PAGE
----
2) I'm not great at picking up typos, etc., but I did catch a few here.
- You need a space between "...even if you wanted to." and "Russ got to his offices..."
- "The phone range..." should be changed to "The phone rang..."
- "...in Charlotte a the office..." should be "...in Charlotte at the office..."
- "Then she grabed her car keys..." should be "Then she grabbed her car keys..."
- I think the comma after "Russ spoke slowly," should be changed to a period. That phrase reads more like a beat than a speech attribute to me.
I agree with Anonymous 2:03 that it sounds childish, and I think that has a lot to do with "would have to have had super hearing." Super hearing? I'd just ditch that sentence altogether. You don't need an excuse not to hear gun shots over half a mile away. I might work the first paragraph like this:
"No one heard the gun shots that slammed the two bullets into Russ Thorton's chest that Sunday evening. Aside from the murderer and Russ, the closest people were at least half a mile away, watching in a sports bar, watching football on ESPN."
I would also say, "but Russ is dead" and maybe lose "even if you wanted to," and then have a line break. And like the others said, you have lots of typos to fix.
I don't know about Charlotte, but I can totally think of a place in Edmonton where on a Sunday night, the closest people are half a mile away in a sports bar, so that didn't bother me. And personally I didn't think the wife would come over to kill him. What I figured is she's leaving him, and in an unrelated incident (well, probably related by his personality), someone is coming to kill him.
I liked the "if you asked Russ" part, but I'm not sure this tone is gonna happen anywhere else in the novel. At least it looks like you're not a slave to the contrived point-of-view conventions du jour.
I doubt I'd read further, plot-wise, and I think you need to proofread this a lot more before thinking of submitting it, but I think you could grow into someone I might read.
This almost reads in reverse time: he gets shot, he makes a phone call, his wife hears the call (or is that his wife?), and what did she do before that? I don't see how you could write a whole book this way, and I'm not sure I'd want to read one, but someone could try.
I liked the setup; I mean when is it not a good thing to start a novel with a murder--the ultimate moment of change? But because it's been done and done and done, to do it again demands freshness and verve.
I do not think the writing was childlike; it was just too much like *writing.* Most of the posters before me gave good advice, tighten, rework, etc. I'll add this: get some brain rattling verbs in the piece. (I didn't find even one.)
Again, the setup is first-rate, it's the execution that falls somewhat short.
I would not read on--given its current draft.
I'm sorry I wouldn't read any further. Similar reasons to some of the above. It wasn't the 'gun shot' that fired, it was the gun. 'closest humans' is odd, unless this is going to be a supernatural and that's not clear. 'super hearing' etc. etc. There are so many strange expressions here that I've lost confidence in the writer.
loved the expression "45 calibre friend" hehe
p.s. are the profile pictures new? i haven't seen that before. nice addition to the blog if it is new (otherwise pretend i've been drinking)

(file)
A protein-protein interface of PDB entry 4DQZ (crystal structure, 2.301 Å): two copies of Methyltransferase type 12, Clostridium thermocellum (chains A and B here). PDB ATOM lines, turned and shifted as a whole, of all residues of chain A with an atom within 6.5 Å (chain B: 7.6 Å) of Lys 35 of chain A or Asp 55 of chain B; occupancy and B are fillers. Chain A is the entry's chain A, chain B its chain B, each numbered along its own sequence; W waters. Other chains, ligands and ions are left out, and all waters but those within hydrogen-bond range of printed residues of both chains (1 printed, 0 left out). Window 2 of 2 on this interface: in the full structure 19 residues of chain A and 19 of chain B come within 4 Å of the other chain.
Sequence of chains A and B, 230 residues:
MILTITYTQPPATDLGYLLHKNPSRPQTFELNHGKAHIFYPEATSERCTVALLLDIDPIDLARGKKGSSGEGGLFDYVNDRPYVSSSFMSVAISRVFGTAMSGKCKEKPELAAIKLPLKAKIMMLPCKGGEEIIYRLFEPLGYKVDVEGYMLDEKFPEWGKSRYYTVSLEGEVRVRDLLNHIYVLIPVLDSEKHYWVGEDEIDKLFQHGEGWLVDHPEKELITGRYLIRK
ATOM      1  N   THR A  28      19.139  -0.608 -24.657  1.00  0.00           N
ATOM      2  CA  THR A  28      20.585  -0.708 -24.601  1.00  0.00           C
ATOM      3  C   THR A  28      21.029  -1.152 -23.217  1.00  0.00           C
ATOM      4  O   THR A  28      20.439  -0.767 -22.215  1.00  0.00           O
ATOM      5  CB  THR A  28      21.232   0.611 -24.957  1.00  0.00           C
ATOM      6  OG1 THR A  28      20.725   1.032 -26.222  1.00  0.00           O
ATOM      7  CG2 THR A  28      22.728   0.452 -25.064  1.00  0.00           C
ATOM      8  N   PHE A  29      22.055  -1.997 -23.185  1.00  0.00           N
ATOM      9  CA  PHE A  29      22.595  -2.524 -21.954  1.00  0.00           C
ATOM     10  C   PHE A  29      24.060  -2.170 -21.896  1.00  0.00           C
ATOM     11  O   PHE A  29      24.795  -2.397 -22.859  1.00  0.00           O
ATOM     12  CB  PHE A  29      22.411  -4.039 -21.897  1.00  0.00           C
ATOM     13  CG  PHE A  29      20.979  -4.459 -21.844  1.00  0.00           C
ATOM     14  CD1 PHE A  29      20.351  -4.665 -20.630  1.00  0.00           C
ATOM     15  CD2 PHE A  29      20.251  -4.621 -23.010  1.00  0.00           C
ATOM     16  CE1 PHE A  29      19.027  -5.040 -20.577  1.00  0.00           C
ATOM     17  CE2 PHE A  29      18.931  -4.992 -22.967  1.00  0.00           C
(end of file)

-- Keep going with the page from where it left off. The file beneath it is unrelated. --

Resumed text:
I agree that the "super hearing" comment sounds amateurish. i can see what the writer is trying to do and as a reader of murder mysteries i probably would have read on if i didn't have any other books around.
the story has promise but needs drastic editing. as others have pointed out the writing needs tightening. mentioning the office in charlotte is a clumsy way of trying to set the scene for the reader. i didn't think it was badly written (believe me i've seen badly written - try james patterson's beach road) so much as clumsy and in need of polishing. a good critique group would help
i don't have any suggestions (other than the crit group) because i think the others have covered it...
I've decided to give all my comments from here on out before looking at other comments.
So here goes:
I can't shake the feeling when reading this of a kid making up the story, slowly, piece by piece, on the spot, lying to a parent to get out of a jam. It seemed clunky. I wouldn't read on.
One thing, and HawkOwl will kill me for this, but the change in POV in the fifth paragraph really bugs me. We've been with Russ for four paragraphs now, we've learned that he's about to die, and now suddenly we switch over to his (presumed) wife?
LOL It's ok, Braun. As long as it's "this bugs me" and not "thou shalt get deep into POV because we need it that way." :)
I read this one while it was awaiting its continuation, and it really put me off, firstly by claiming that nobody heard the shots (what, not even the person who fired them?) and then by claiming that Russ did hear them. People who've been shot, knocked unconscious but survived have claimed they didn't even hear the shot that hit them, so it's unlikely Russ heard the shots if they killed him outright. That said, once past that, there's humour here to draw the reader in. I like the detail of the sports bar; it makes the writing convincing and also creates a nice separation between Russ, who's just been shot, and these people enjoying themselves, oblivious.
As some have said, however, the opening does try a bit too hard to convince the reader the shots went unheard. A slightly lighter touch might be better.